says Selby, a witch with 283,000 TikTok followers. 

Though TikTok is not the only platform used by today’s witches, its algorithm makes the service a haven for wizards and fortune-tellers. TikTok content is based on 15-second videos, often paired with music, that can be imitated by other users so that their videos are always shown together with the original.

tik tok tarot readind
Furthermore, the TikTok algorithm randomly selects videos which it deems appropriate or interesting for a particular viewer scrolling the feed, so these videos appear like an actual call of destiny. Taro specialists and other prophesiers use this technology./Jen Theodore via Unsplash

A widespread TikTok fortune-telling trick is to make several videos with different predictions and claim that whichever of these predictions first appears on someone’s feed will determine their future. Also, people who upload such videos usually do not use any hashtags to appear more random.

Much of the TikTok advantage for online witchcraft relies on #fyp — the For You page. It is the feed you first see when you open the app; it shows you a selection of recommended videos. But, unlike other social networks which trap you in an eco-chamber, based on your previous preferences, Tik Tok’s #fyp makes users familiar with the new content that might interest them.

“The For You page is a very important feature because it doesn’t make us live in a bubble,” Selby says. “Even though I’m a witch I’m not only showing on other witch’s feeds like you would on Instagram. It helps you reach people you normally wouldn’t. It’s nice to be on a platform that supports creators, and doesn’t just look at us like advertising opportunities.”

In June, Netflix introduced a “Guess Your Future” challenge on Tik Tok, where the future was “predicted” by choosing random scenes from Netflix shows. The users picked a show based on a “pick a number between” set up, then decided a season and episode. The selected scene contained the prediction. Though in most cases, the forecast was either ridiculous and absurd, or entirely irrelevant, when it happened it be relevant, it brought a lot of satisfaction.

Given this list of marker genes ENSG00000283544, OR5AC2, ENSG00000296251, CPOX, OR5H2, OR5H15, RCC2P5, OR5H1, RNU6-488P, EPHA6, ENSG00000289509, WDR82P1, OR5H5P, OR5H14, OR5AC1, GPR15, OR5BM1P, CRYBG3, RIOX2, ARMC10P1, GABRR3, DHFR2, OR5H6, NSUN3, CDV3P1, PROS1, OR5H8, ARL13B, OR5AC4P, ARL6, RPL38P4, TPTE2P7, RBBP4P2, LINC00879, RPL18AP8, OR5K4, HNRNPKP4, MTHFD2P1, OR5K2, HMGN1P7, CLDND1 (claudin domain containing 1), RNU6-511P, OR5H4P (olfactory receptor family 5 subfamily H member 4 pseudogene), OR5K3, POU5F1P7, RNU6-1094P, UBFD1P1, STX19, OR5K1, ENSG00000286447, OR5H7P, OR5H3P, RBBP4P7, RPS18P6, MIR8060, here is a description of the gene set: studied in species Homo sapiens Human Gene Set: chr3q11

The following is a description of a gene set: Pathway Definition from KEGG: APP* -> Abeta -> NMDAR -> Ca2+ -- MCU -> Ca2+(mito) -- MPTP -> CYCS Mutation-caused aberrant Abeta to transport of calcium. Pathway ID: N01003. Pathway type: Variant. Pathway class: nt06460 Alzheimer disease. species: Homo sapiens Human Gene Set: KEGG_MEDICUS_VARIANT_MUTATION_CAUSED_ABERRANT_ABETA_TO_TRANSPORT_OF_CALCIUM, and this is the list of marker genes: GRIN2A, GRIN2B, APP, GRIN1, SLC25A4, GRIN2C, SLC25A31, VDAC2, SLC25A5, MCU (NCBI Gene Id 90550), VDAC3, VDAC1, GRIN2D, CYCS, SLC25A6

Unlimited possibilities

If you are not a massive fan of TikTok but still want to know about your future, your career prospects or what your soulmate will look like, you can have your curiosity satisfied via Zoom call or WhatsApp correspondence. The price of these virtual encounters doesn’t differ from a face-to-face meeting, but, luckily for those interested, the results promise to be the same or even better.

 
 
 
 
 
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“I will draw your future husband”, an Etsy ad says. Etsy offers users the chance to buy a drawing of their predicted soulmates. No meetings, no calls just pay and get it via email. There you may also get a 10-minute Zoom or Skype consultation with a psychic that promises to solve any problem.

And if you don’t want to get other people involved, you can practice magic yourself. There are many accounts on Youtube and Instagram where you can get tips and tricks on how to perform magic for yourself. While Katey Flowers’ YouTube channel offers plenty of tarot guides from basics to some advanced variations, Instagram provides e-courses on numerology and tarot reading both for newbies and seasoned professionals.

A panacea or a new diagnosis?

People get involved in magic activities to find consolation and relief. “The more frustrated people get, they do often turn to witchcraft, because they’re like, ‘Well, the usual channels are just not working, so let’s see what else is out there,’ ” Julian Diaz, a practising witch, told The Atlantic”. Today’s popularity of the occult services seems to be proof the witch channels are working.

Apart from helping other people raise their spirits, witches and warlocks find peace and harmony while performing their magic activities. “While on lockdown, I also like to take a more active role involving the world and witchcraft. In my own practice, a tarot card reading can be highly useful to ease my mind and strengthen my practice. For example, one of the most popular readings to do with tarot is to read the past, present and future of someone — or of a group of people. When I want to do a check-in with the cards, I do this reading for society or even the world,” writes Emily Pinigis, a college student and witch, in her blog.

tarot reading
Nonetheless, some scientists raise concerns about the possible negative implications of the witchcraft boom./Shreyas Shah Ka via Unsplash

In his research on different magic practices in India, Professor Andrew Willford from Cornell University found beliefs in supernatural forces help understand human reactions to stress and trauma and lead to severe mental disorders. According to Willford, the possible rise of supernatural beliefs in the pandemic era can lead to finger-pointing — i.e. laying blame for COVID-19 on the supposed witches. The increase in witchcraft accusations and exorcism practices proves this hypothesis.

“The potential slippage of pandemic anxieties into something like demonologies only hasten more social distrust and anxiety, worsening an already serious mental health crisis. Valuable time and focus in combating the pandemic would be lost, as would the goodwill and unity of nations as fingers were pointed, fuelled by a witch-frenzied mob of conspiracy theorists operating through the shadows.”

It looks like there is nothing wrong with TikTok fortune-telling but if you wish to go further into the world of witches and devils — beware the possible repercussions. They say, we’d better not go too far — the line between supernatural order and mental disorder might sometimes be too thin. And it doesn’t seem like our world is ready for a madness pandemic.